Your action plan should also include the doctor’s phone number. It should also include instructions to go to the emergency room if you are unable to reach the doctor when peak-flow values are too low or symptoms too severe.
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Step 2: Follow Advice Carefully

At this point, you/your child’s doctor:

It is important to follow the advice your doctor has given you.
Research has shown that 30 to 50% of patients do not follow advice from the doctor. There are many reasons for this:

These are just some of the most common reasons.
Medication that reduces inflammation in the airways is an important part of treatment. We will talk about the other 2 treatments that relate to allergies in Step 4.
You/your child depends on you to get the medicine they need. If you are not sure that the diagnosis of asthma is correct, you should talk to your doctor about this. If you are still not convinced, you should go for another opinion. Let the doctor know if you do not agree with the type or amount of medicine.
Let the doctor know if there are any side effects from the medicine. He or she will ask you to stop the medicine for a few days. The doctor may ask you to either try the same medicine again or a different one.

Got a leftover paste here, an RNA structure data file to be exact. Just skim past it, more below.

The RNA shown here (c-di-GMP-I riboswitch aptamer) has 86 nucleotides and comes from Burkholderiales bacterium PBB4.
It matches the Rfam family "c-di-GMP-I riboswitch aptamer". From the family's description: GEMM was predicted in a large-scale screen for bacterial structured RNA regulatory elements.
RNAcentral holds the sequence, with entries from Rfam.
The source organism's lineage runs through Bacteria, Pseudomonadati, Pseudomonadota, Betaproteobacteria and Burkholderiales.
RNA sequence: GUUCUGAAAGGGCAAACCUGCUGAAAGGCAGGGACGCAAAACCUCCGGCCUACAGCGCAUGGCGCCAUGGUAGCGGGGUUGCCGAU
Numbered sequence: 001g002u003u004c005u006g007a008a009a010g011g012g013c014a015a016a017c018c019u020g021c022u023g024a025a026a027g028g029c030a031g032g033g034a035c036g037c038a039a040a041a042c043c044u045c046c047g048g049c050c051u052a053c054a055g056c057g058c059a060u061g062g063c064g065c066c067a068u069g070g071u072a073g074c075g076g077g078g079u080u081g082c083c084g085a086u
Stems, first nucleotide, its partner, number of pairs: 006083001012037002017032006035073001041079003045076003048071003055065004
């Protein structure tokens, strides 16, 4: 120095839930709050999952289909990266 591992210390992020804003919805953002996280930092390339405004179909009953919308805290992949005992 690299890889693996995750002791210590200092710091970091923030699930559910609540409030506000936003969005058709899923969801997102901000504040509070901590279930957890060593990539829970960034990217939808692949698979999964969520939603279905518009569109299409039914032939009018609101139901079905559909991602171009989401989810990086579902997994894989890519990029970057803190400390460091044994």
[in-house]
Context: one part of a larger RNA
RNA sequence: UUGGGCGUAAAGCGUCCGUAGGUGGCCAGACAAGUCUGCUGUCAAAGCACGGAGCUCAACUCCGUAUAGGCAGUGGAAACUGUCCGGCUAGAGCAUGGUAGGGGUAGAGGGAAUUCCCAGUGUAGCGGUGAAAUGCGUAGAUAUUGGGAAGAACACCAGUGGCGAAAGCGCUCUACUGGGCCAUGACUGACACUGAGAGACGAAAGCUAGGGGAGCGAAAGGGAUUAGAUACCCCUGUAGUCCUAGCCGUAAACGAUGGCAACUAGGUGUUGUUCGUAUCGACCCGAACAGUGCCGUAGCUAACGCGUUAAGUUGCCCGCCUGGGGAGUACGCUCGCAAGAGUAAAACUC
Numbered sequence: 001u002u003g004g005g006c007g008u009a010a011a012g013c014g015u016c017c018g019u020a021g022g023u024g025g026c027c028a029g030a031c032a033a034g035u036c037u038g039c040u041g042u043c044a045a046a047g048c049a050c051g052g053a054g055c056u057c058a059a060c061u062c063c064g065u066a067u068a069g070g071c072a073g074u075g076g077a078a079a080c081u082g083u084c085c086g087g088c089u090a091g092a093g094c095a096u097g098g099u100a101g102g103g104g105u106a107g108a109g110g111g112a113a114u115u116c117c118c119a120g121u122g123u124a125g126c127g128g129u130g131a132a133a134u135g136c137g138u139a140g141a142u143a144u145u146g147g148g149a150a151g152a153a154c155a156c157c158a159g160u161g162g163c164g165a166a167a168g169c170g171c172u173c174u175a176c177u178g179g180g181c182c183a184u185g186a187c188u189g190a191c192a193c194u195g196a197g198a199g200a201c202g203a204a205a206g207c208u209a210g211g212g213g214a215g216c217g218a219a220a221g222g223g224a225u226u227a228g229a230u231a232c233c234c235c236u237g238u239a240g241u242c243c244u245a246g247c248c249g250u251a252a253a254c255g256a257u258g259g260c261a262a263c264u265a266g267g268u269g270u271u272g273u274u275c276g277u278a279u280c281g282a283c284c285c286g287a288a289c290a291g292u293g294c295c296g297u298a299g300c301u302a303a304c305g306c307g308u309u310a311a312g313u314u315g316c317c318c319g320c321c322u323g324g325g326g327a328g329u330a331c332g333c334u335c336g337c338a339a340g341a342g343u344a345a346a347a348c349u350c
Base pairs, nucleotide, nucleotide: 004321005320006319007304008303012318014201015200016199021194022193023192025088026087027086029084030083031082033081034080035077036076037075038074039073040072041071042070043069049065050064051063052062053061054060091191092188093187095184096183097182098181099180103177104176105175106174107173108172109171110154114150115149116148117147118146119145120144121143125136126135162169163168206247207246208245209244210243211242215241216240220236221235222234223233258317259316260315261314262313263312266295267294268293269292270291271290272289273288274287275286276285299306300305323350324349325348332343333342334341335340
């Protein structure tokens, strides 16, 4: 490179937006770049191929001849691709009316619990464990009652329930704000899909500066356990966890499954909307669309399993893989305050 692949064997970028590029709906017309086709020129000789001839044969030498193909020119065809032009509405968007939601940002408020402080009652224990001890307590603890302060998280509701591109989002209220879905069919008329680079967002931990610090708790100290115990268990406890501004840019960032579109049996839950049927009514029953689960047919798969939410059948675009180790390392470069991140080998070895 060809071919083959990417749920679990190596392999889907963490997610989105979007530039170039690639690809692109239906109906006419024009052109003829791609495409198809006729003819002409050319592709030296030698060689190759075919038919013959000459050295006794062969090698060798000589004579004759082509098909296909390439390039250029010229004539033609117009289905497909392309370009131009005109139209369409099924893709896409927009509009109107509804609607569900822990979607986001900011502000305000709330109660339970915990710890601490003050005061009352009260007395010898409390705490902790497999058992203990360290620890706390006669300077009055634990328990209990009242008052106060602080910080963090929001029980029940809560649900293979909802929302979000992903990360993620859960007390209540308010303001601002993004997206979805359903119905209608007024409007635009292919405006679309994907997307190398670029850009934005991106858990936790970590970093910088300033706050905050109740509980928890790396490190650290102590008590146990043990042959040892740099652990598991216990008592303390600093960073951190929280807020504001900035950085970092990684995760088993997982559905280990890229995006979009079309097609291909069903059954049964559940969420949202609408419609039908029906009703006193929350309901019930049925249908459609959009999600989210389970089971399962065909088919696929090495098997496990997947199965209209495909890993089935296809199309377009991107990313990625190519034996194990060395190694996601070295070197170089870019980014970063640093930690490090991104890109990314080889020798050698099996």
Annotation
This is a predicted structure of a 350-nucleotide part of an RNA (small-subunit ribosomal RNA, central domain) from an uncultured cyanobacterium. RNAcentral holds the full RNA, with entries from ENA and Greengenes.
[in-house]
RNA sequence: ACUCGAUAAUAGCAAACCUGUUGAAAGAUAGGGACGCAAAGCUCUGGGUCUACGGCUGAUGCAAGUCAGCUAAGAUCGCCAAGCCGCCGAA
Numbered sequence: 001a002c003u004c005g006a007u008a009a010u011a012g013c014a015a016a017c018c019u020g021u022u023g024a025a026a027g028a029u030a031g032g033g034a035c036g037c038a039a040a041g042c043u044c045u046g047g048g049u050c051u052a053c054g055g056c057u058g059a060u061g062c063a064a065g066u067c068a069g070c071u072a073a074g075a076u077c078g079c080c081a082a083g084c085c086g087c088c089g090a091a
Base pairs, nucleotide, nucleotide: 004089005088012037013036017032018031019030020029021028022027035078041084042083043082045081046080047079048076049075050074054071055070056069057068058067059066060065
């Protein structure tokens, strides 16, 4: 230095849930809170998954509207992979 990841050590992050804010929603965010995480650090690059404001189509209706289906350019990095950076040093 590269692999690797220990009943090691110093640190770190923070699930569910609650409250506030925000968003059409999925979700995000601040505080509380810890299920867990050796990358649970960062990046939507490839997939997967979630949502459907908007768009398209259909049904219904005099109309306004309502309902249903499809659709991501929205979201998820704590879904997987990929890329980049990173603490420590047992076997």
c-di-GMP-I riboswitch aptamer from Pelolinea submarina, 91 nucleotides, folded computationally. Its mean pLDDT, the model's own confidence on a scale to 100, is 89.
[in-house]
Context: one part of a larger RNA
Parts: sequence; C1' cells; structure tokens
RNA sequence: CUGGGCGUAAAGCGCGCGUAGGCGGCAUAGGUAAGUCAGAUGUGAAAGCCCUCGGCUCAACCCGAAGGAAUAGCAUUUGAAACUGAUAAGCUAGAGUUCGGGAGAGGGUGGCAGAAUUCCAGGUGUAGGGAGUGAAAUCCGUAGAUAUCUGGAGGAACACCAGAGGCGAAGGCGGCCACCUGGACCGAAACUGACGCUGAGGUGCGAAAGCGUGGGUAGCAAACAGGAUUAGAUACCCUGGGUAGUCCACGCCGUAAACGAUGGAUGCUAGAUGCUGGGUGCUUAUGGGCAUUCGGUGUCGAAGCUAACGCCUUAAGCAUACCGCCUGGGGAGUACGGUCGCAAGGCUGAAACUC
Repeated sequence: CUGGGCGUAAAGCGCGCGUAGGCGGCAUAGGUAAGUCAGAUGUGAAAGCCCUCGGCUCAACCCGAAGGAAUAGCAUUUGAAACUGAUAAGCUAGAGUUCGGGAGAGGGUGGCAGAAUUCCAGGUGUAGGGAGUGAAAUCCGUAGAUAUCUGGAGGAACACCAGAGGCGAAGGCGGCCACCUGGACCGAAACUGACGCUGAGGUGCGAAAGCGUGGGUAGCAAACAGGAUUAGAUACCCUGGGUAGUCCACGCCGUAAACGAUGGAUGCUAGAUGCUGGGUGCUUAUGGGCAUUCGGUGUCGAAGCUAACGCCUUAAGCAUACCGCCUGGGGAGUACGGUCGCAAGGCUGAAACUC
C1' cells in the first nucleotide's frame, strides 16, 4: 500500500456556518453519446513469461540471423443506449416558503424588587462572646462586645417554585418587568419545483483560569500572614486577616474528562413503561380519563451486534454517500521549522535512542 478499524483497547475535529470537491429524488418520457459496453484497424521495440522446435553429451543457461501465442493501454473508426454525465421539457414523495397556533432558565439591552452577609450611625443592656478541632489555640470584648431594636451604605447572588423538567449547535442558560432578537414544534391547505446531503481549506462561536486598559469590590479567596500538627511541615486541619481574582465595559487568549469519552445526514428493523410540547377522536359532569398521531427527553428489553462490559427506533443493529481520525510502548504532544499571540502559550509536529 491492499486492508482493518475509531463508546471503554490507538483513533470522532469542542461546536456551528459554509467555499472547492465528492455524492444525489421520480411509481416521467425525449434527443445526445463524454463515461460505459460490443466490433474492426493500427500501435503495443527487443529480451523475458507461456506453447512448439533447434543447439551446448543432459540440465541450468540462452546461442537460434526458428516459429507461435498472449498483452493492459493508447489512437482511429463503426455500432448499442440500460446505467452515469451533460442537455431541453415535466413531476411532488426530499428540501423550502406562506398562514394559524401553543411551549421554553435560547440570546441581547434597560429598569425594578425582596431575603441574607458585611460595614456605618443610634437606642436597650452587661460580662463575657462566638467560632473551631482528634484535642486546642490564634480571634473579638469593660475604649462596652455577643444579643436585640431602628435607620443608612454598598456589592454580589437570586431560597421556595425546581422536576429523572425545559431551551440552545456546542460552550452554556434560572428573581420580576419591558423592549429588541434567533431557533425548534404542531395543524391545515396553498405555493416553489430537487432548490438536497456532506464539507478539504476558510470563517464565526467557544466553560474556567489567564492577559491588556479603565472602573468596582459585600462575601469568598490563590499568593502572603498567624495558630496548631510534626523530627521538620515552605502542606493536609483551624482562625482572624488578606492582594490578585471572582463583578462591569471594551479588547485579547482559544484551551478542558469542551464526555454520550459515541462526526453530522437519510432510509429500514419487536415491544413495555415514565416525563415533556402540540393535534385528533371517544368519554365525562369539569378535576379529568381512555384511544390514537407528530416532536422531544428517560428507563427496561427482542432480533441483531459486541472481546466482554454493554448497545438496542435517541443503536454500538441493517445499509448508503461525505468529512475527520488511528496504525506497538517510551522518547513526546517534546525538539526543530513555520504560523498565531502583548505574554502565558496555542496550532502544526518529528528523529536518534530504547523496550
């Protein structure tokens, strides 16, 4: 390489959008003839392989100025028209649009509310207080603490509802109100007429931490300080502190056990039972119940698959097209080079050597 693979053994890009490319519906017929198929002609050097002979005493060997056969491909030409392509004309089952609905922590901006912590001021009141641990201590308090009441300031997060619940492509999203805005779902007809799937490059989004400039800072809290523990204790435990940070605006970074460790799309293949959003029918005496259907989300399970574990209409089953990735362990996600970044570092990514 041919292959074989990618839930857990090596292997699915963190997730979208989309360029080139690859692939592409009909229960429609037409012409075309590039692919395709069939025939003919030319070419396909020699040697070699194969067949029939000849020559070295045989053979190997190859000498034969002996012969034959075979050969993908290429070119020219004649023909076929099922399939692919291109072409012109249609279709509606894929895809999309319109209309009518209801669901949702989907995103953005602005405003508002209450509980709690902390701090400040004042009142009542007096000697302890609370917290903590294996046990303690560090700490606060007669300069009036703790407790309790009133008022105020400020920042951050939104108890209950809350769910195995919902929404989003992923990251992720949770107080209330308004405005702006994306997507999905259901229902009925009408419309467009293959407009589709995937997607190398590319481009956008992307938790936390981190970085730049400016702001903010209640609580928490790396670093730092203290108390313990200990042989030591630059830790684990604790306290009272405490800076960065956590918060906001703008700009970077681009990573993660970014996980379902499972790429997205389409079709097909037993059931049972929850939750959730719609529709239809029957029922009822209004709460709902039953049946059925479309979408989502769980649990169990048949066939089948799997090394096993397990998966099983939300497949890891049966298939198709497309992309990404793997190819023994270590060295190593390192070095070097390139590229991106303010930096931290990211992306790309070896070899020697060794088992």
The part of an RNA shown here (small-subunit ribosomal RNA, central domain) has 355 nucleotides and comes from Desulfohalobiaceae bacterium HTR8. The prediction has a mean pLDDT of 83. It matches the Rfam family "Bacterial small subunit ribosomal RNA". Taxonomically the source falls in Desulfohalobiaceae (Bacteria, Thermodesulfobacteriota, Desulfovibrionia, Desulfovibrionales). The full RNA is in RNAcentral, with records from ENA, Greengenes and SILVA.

If you were not pleased with part of the care given discuss it with the office manager. For example, you were not happy with the amount of time waiting in the office. If they do not respond to your need, think about switching to a new doctor.
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Step 3: Have Your Family and Extended Family Follow the Asthma Action Plan

Everyone who oversees the asthma medicine your child takes, needs to be on the same team and follow the same plan.
All children react differently to taking their medicines.
Some infants are easier than others in giving medicines and nebulizer treatments.
For infants, it is important for you to relax and be consistent and insistent. The child will develop the routine that you create.